Teach Your Children To Read

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6 mins read

Our modern world is video-centric. We are inundated with videos on every front. Half of the news sites on the internet have autoplaying videos that pop up on every page. Our children are surrounded by video, and the last couple of generations are basically illiterate.
Now, this is based upon my own observation, but it seems like GenX is the bridge generation between readers and viewers. Baby Boomers still read. They may read and write junk, for the most part, but they still rely on the written word. GenX grew up in a world where video was becoming more prominent. As Latchkey kids, GenX often turned to the television for entertainment, much more so than prior generations had done. No longer was film and television an occasional diversion, but it became an important part of being a GenX kid.
Still, GenX also enjoys a good book. In that sense, GenX tends to be comfortable with both video and print. In fact, GenX tends to use whichever one works best for the task at hand, with time being a factor. Need a quick overview of a novel? Watch the movie. Need details? Read the book. Watch a 2 min instructional video or read the transcript? Personal preference.
As GenX entered adolescence, television options exploded. No longer were we stuck with 3 channels, all with scripted series that followed traditional narrative forms. Now, we had 24 hours of news on CNN. We could flip over to MTV and watch music videos. We could also turn it off, and pick up the latest Stephen King novel (or any other author that interested us).
The entertainment landscape continued to develop into a video-heavy structure after GenX became adults, and those who followed no longer spent as much time with their noses in a book, but came to depend on the television and silver screen (and later the computer) to provide entertainment. Sure, the kids learned to read – as a skill of looking at words on paper or screen – but they did not learn how to READ.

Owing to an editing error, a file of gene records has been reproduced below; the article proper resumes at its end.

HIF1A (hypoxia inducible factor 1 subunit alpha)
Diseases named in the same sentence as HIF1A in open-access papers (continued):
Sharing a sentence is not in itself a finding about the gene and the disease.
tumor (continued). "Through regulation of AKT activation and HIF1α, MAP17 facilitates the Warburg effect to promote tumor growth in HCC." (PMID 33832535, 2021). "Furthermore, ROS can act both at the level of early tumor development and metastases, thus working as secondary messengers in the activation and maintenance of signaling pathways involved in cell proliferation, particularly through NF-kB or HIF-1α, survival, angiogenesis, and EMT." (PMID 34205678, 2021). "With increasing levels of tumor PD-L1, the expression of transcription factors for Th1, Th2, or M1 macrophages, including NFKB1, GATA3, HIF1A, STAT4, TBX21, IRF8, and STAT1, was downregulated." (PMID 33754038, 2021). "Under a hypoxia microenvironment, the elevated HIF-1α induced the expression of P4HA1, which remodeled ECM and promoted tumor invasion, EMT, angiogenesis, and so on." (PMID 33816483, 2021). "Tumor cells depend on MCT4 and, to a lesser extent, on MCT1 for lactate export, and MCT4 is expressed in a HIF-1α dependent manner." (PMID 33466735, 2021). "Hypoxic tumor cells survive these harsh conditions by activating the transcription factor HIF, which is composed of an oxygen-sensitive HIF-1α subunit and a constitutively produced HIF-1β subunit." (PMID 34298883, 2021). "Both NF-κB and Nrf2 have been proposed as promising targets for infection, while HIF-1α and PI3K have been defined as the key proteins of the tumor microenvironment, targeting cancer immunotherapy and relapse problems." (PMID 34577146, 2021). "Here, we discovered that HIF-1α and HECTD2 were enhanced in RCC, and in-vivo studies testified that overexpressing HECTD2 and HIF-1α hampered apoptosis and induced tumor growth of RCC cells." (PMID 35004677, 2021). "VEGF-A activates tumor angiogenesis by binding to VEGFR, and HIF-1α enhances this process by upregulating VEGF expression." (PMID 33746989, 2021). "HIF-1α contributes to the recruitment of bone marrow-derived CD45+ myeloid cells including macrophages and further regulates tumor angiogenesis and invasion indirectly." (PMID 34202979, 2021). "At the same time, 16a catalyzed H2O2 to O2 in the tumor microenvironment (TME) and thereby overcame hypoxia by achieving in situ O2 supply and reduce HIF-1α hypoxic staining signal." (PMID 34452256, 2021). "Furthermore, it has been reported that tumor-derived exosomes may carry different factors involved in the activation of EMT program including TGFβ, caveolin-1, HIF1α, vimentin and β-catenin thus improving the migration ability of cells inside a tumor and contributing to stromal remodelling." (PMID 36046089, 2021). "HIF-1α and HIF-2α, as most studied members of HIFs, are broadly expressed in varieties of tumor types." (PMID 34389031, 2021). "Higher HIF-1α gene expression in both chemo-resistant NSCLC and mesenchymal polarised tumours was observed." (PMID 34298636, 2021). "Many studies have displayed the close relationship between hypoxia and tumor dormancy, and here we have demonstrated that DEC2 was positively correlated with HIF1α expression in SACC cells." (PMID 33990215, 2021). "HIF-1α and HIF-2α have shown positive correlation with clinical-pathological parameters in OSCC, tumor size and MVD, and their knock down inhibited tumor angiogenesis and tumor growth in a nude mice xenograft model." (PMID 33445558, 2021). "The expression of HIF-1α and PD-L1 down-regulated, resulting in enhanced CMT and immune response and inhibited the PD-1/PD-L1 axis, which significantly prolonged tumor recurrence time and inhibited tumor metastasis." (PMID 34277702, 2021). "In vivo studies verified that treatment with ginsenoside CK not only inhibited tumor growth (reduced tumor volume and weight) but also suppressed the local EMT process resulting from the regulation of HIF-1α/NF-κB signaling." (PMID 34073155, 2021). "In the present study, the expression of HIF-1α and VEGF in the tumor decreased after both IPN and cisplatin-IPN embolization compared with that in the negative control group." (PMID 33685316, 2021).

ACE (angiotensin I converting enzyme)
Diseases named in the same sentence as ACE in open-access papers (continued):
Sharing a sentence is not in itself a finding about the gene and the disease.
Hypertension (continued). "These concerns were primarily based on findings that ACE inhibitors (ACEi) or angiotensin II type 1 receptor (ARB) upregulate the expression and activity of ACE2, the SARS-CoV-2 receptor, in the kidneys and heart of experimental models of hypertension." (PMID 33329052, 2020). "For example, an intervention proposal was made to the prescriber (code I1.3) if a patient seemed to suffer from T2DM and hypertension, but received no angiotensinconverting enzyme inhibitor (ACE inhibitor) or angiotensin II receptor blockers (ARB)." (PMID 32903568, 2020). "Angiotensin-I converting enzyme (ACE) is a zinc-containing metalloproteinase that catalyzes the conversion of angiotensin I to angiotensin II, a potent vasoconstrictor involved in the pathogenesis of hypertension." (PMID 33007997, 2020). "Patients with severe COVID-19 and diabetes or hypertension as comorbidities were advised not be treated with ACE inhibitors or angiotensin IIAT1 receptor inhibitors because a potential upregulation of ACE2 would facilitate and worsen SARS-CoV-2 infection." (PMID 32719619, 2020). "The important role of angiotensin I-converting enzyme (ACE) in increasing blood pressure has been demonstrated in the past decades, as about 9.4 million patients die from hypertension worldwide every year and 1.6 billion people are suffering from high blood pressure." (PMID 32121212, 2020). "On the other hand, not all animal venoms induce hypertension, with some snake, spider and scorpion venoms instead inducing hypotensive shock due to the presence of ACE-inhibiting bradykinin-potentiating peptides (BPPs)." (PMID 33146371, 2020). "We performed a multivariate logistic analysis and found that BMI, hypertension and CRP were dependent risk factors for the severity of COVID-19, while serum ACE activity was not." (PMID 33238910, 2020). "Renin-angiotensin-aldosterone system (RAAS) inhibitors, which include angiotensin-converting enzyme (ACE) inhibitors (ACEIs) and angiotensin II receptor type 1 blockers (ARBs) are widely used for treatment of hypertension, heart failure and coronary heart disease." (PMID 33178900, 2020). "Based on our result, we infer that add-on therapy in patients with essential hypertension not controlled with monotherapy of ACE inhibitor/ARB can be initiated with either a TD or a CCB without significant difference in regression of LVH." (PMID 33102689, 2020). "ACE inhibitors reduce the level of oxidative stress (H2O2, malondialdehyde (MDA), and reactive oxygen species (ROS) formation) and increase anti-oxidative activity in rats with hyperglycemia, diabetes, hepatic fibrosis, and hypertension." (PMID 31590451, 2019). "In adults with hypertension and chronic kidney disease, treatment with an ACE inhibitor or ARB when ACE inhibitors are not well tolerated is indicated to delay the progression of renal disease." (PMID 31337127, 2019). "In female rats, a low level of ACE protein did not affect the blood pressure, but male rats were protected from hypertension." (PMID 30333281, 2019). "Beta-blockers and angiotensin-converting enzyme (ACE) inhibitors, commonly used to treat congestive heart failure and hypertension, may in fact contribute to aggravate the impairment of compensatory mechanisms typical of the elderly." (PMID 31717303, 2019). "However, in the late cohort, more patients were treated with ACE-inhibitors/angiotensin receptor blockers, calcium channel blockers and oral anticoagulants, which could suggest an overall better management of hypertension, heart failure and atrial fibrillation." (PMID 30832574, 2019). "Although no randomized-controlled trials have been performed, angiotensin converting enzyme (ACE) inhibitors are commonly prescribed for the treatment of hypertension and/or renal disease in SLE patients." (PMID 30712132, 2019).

And that is a problem.
Now to be clear, I am not against video. There is value in using video, in the proper context. At the same time, video watching is fairly passive, while reading is much more mentally active. Rather than being told what to see, as in video, books give you a rough outline and you have to fill in the gaps. Being a good reader means that you can take guidance and still be creative. If we were to pick a book (not having seen a film about it), and described the main character, most of us would have similar, but varying details. Why? Because we each add our own flavor to the interpretation. A creative mind is a useful mind.
Good readers also know how to work for their entertainment. I can sit on my butt and watch a movie for a couple of hours, or I can turn page after page, often for several days, to find out what happens. Again, neither is necessarily better, but both are useful, and we need to help our children rediscover the value and joy of reading.
The key is to introduce your children to books when they are young.
When my children were infants, I used to sit them in my lap while I was reading, and I would read out loud, so they could hear. I did this with novels, newspapers, textbooks (I was in grad school then), the Bible, and pretty much anything I was reading at the time.